The Ethereum blockchain’s energy usage dropped by more than 99 per cent last year after a change to its architecture. This is according to a new report from the Cambridge Blockchain Network Sustainability Index. The change from proof-of-work (PoW) to proof-of-stake (PoS) for creating new ether last September resulted in a dramatic decrease in power demand on the network, from 2.44 gigawatts to 235 kilowatts. Despite increasing usage of the network, energy consumption remained low, reaching 420,000 kilowatt hours in March. This shows how the new token minting and validation process better aligns with sustainability goals two years after China’s crackdown on crypto mining.
China’s Cryptocurrency Mining Activity
The Cambridge Centre for Alternative Finance (CCAF) recently released a report on the index of cryptocurrency mining activity in China. Prior to the crackdown in May 2021, the report noted that Ether mining was of much less interest in China than Bitcoin. The Bitcoin network’s hash rate fell 71.1 per cent while Ethereum’s fell 25.5 per cent. China was once the world’s largest cryptocurrency mining hub due to its relatively cheap electricity, but the crackdown briefly pushed measurable bitcoin mining activity to near zero. However, data suggests that much of the activity has since moved underground. This report provides insight into the current state of cryptocurrency mining activity in China.
Ethereum’s Transition to PoS: Aligning with Green Energy Goals
Ethereum’s recent transition from a Proof-of-Work (PoW) to a Proof-of-Stake (PoS) blockchain has been a success in reducing energy usage. This change has enabled Ethereum to better align with China’s green energy goals, which include a promise to reach peak carbon emissions by 2030 and carbon neutrality by 2060. PoW blockchains, such as Bitcoin, are energy intensive due to the process of hashing, or solving complex math problems, to add new tokens and verify transactions.
PoS blockchains, on the other hand, require users to “stake” their own tokens as collateral to verify transactions. After years of planning, Ethereum’s Merge last year finally enabled the switch to PoS. Also, the network has seen a significant reduction in energy usage since.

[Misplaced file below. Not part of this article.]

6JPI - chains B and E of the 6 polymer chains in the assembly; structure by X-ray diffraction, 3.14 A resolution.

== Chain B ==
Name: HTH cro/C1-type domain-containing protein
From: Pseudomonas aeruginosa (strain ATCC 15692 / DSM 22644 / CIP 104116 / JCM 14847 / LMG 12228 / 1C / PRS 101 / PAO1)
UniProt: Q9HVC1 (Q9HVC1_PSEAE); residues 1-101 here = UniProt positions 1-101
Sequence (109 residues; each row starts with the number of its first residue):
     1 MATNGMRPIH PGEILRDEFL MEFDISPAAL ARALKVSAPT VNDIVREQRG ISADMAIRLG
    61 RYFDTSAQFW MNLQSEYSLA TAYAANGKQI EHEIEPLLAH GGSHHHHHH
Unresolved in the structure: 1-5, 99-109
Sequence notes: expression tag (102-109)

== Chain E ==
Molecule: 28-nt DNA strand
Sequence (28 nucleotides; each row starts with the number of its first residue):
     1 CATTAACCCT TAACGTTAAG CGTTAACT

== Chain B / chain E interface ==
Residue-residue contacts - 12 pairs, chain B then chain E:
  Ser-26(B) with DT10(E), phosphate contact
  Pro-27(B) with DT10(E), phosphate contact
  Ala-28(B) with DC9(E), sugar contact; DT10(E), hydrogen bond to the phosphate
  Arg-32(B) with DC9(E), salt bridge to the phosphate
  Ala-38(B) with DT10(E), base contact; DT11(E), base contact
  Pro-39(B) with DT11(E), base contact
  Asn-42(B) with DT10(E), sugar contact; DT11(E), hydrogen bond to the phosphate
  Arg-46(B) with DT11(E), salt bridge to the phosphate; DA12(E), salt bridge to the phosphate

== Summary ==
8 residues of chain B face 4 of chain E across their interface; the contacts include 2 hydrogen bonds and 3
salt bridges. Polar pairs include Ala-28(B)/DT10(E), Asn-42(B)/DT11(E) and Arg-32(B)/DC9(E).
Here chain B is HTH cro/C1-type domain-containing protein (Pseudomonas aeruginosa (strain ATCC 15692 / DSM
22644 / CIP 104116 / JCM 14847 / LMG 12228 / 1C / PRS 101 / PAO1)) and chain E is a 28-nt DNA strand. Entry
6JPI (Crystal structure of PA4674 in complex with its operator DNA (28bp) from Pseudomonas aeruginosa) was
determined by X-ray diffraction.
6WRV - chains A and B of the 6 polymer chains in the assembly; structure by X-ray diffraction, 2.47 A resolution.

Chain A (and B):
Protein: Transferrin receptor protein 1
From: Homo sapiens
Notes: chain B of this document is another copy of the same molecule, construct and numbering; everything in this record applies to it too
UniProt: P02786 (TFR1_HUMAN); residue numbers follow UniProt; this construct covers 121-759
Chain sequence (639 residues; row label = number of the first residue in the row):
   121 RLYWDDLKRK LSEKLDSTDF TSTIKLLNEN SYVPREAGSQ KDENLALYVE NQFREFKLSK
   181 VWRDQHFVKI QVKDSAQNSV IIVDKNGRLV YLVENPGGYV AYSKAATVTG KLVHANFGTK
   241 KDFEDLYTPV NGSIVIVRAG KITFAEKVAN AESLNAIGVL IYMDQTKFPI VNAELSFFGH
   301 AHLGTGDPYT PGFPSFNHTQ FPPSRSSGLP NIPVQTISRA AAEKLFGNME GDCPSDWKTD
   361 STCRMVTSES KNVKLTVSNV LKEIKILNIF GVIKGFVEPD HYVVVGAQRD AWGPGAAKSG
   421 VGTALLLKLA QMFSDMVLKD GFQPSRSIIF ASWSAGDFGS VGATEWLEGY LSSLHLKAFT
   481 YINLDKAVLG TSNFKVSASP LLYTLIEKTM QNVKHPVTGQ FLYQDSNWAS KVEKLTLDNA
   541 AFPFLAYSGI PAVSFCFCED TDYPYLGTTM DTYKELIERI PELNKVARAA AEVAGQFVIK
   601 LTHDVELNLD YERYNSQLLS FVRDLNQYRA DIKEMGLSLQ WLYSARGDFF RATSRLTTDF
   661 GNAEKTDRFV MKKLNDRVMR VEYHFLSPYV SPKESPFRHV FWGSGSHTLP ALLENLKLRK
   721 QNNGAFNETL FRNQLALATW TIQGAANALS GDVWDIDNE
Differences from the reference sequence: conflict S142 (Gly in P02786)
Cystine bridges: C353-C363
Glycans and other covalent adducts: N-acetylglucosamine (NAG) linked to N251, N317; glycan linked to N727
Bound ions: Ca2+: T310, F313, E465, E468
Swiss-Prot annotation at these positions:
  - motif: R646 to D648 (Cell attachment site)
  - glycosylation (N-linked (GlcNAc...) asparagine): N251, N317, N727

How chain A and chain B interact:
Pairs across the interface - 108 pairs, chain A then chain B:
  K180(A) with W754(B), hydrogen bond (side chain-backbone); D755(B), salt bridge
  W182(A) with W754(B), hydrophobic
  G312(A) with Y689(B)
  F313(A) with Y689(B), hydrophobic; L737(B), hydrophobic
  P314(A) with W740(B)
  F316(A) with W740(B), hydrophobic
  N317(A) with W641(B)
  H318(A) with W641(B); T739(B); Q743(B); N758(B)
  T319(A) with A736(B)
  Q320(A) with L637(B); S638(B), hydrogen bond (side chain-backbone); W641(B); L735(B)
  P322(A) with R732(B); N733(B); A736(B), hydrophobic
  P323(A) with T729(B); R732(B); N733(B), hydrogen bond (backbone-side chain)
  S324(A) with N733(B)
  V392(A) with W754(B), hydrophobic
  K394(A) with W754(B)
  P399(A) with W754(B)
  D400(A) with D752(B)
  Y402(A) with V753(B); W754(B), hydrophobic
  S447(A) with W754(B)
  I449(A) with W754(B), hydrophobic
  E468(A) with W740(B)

Ethereum’s Energy Consumption Drops Dramatically
The Ethereum network has seen a dramatic decrease in energy consumption since the Merge. According to the Cambridge Centre for Alternative Finance (CCAF), Ethereum’s energy consumption has dropped from 58.3 terawatt hours to 6.56 gigawatt hours annually. This is comparable to the energy consumption of iconic structures such as the Eiffel Tower or the British Museum.
While Ethereum’s energy consumption has increased over the past several months due to the addition of more nodes and validators, it is still a far cry from what it used to consume and what the Bitcoin network still consumes. This is a major step forward for Ethereum and its commitment to sustainability.
Bitcoin’s Energy Consumption: Innovation vs Sustainability
As Bitcoin’s price continues to surge, the Cambridge Bitcoin Electricity Consumption Index has revealed that the cryptocurrency’s annual energy usage is equivalent to that of the entire country of Norway. This has raised questions about the sustainability of digital assets. Moreover, governments around the world are trying to find a balance between innovation and environmental concerns.
China has been at the forefront of blockchain technology, but due to its ban on cryptocurrency, many projects are focusing on other uses of distributed ledger technologies. This highlights the need for a global consensus on how to ensure the sustainability of digital assets while still allowing for innovation.
Hong Kong’s Digital Asset Hub: A Balancing Act of Sustainability and Innovation
Hong Kong is making strides to become a regional hub for virtual assets, with a new licensing scheme set to go into effect in June that will allow retail investors to participate in the market. This pro-digital asset stance has led some to speculate that it could be used as an experimental zone for crypto development in China. However, Hong Kong must also balance its Web3 initiatives with its own sustainability goals, such as its pledge to become carbon neutral by 2050 and its goal to become a green technology and finance centre. With the right balance, Hong Kong could become a leader in the digital asset market while also achieving its sustainability goals.
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